Oral Health Epidemic
What amounts to a “silent epidemic” of oral diseases is affecting our most vulnerable citizens — poor children, the elderly, and many members of racial and ethnic minority groups - Surgeon General David Satcher
image by: Dental Health Services Victoria
As a dentist, Thomas Nabors was attentive to his own mouth and he took good care of his teeth. But he was also acutely aware of the role that bacteria plays in oral health, and he had seen numerous studies linking gum disease to heart problems. So even though he didn’t have other cardiovascular risk factors—he wasn’t overweight and never smoked—he decided to undergo testing. It may have saved his life: he discovered that his carotid arteries were clogged, restricting blood flow, and the vessel walls were inflamed. It meant that he had a 50-50 chance of having a heart attack or stroke.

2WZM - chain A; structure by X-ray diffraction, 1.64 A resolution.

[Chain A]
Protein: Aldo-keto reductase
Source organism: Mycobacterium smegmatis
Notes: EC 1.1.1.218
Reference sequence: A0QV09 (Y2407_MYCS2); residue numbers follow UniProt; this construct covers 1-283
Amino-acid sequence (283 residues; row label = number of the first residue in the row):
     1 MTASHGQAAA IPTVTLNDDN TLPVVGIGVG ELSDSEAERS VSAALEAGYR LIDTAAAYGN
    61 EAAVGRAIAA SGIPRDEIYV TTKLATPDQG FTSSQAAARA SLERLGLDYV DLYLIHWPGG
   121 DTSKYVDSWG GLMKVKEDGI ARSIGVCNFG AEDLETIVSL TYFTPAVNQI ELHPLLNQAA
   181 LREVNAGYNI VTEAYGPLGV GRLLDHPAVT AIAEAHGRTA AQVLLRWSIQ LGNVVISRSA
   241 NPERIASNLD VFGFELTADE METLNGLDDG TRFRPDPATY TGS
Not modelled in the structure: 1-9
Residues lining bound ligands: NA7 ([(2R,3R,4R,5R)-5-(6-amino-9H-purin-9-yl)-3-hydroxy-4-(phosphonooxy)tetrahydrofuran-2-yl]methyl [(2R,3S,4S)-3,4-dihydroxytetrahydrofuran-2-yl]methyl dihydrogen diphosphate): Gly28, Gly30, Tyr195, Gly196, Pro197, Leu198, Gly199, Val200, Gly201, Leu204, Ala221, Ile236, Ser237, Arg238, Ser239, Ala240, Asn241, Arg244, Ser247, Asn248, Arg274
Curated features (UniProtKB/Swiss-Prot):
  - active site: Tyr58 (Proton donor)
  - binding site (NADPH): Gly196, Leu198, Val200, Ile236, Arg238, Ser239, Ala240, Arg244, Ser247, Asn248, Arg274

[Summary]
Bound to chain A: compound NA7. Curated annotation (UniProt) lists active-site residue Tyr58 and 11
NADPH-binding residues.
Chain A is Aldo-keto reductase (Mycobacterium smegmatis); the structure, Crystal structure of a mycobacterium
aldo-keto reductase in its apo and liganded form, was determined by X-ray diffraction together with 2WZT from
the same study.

Oral bacteria were found amidst the plaque inside Nabors’ heart vessels, making it a likely source…
Oral health is a global challenge. So how do we develop a global solution?
Despite great achievements in oral health of populations globally, problems still remain in many communities all over the world - particularly among under-privileged groups in developed and developing countries.
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